It is easy to associate development finance with finding ways to finance growth projects such as schools, houses and hospitals. However, browsing through the wide range of projects handled by the World Bank Group
alone makes for fascinating reading and gives one insight into the enormous need for development finance around the world.
These development finance projects range from initiatives to improve secondary schooling in Ghana to ones that provide an internet infrastructure for Malawi, reduce elephant poaching and human-elephant conflicts in the south of Gabon, develop sustainable land and water management practices for the coffee landscape of Burundi, implement better forest management in Belarus, and develop carbon capturing and storage in South Africa.
Indeed, as the World Bank Group
says, helping to create sustainable economic growth is “the surest path out of poverty”. Since 1947, the World Bank has funded over 12 000 development projects via traditional loans, interest-free credits and grants.
In South Africa, the Development Bank of Southern Africa
plays a key role in delivering developmental infrastructure to this country and other African countries. One of its roles is to increase access to development finance and to implement sustainable development solutions to improve people’s quality of life and to support economic growth, regional integration and the sustainable use of scarce resources.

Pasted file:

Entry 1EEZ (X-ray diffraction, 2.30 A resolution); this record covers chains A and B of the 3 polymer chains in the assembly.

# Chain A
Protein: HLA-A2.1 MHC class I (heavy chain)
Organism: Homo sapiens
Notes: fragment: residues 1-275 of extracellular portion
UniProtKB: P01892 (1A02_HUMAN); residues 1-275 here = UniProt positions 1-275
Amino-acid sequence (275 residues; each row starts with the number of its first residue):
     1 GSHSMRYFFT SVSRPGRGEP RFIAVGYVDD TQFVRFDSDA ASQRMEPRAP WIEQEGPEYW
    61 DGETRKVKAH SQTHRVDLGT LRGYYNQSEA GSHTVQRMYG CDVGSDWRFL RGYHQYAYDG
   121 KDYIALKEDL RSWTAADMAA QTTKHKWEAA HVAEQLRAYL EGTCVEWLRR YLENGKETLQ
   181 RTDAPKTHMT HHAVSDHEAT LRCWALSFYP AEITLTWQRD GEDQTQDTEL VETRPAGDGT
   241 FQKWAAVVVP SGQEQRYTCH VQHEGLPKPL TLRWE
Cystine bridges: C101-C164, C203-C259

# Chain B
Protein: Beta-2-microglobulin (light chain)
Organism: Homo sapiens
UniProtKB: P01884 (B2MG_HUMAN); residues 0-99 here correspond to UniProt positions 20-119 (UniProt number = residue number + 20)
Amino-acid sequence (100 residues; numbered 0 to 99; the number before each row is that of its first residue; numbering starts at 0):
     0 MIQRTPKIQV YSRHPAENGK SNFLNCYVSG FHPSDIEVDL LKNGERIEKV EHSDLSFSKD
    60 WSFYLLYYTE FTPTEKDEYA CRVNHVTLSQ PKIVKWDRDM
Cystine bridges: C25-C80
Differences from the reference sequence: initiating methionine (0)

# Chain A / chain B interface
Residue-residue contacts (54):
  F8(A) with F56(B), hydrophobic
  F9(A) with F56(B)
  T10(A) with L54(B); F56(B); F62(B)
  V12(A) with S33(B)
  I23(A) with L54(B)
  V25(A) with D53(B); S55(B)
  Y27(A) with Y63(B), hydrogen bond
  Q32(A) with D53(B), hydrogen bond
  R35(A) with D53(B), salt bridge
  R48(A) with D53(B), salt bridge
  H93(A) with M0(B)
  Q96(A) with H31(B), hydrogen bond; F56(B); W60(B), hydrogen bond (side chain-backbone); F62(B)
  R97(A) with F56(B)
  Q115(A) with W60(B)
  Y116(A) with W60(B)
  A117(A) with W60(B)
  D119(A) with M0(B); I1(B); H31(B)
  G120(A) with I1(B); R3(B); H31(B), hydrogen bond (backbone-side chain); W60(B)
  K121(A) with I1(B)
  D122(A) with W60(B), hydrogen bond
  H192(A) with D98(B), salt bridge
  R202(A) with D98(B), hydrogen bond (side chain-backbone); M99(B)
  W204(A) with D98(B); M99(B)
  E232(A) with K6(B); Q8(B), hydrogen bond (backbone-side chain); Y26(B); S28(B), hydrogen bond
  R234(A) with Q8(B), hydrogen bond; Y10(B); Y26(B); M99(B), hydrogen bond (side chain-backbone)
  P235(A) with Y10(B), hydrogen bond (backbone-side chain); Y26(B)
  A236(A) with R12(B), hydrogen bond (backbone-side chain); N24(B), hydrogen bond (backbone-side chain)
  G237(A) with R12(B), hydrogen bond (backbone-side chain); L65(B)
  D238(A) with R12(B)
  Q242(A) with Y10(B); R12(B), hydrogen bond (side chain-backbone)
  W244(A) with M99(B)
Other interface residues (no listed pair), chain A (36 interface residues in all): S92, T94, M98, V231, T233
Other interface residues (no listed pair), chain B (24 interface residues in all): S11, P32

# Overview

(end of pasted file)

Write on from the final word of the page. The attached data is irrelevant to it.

In essence, people who want to follow a career in development finance need to know how to leverage resources to finance infrastructural projects such as roads and houses and to support the development of entrepreneurship by growing small businesses. They also need to support the formulation and implementation of policies to make this happen. These are scarce skills in Africa.
These specialists use well-designed development finance techniques to structure finance plans in order to implement development projects. Hence, they need to understand the complexities of and manage the different development finance resources available to poor countries, especially in Africa. They also need to know how to analyse risks, evaluate investment proposals, appraise the financial health and value of a firm, conduct due diligence investigations, and draw up reports.
Once they have acquired the necessary knowledge and skills, they will typically work for international finance institutions such as the World Bank, global development agencies such as the United Nations Development Programme
(UNDP) or the myriad of development finance institutions (DFIs) that play a fundamental role in emerging markets. DFIs in South Africa include the Development Bank of Southern Africa
(DBSA), the Land Bank
and the Industrial Development Corporation
(IDC). They can also work for governments and financial institutions such as banks as financial managers, analysts or project managers.
Finding ways to finance growth projects – especially in Africa – comes with a fair share of challenges. However, when successful, it can touch the lives of people in need, and help communities and ultimately economies to grow.
If you want to contribute to the sustainable development of your region, you will find a career in development finance a fulfilling one.